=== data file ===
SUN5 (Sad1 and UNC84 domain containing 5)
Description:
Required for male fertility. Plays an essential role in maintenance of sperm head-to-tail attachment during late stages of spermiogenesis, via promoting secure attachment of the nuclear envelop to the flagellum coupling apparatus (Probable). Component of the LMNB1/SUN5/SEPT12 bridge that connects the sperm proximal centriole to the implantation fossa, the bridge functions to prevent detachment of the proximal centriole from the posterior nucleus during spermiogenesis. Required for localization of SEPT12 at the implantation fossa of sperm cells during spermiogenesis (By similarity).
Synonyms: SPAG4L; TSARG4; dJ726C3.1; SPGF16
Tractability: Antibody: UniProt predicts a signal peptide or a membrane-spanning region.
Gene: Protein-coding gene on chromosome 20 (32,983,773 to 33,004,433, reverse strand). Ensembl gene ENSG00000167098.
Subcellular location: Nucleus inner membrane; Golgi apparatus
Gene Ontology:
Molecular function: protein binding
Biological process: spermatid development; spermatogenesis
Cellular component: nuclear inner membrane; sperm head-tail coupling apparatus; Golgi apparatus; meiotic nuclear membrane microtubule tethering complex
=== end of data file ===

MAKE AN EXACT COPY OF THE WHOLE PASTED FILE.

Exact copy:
SUN5 (Sad1 and UNC84 domain containing 5)
Description:
Required for male fertility. Plays an essential role in maintenance of sperm head-to-tail attachment during late stages of spermiogenesis, via promoting secure attachment of the nuclear envelop to the flagellum coupling apparatus (Probable). Component of the LMNB1/SUN5/SEPT12 bridge that connects the sperm proximal centriole to the implantation fossa, the bridge functions to prevent detachment of the proximal centriole from the posterior nucleus during spermiogenesis. Required for localization of SEPT12 at the implantation fossa of sperm cells during spermiogenesis (By similarity).
Synonyms: SPAG4L; TSARG4; dJ726C3.1; SPGF16
Tractability: Antibody: UniProt predicts a signal peptide or a membrane-spanning region.
Gene: Protein-coding gene on chromosome 20 (32,983,773 to 33,004,433, reverse strand). Ensembl gene ENSG00000167098.
Subcellular location: Nucleus inner membrane; Golgi apparatus
Gene Ontology:
Molecular function: protein binding
Biological process: spermatid development; spermatogenesis
Cellular component: nuclear inner membrane; sperm head-tail coupling apparatus; Golgi apparatus; meiotic nuclear membrane microtubule tethering complex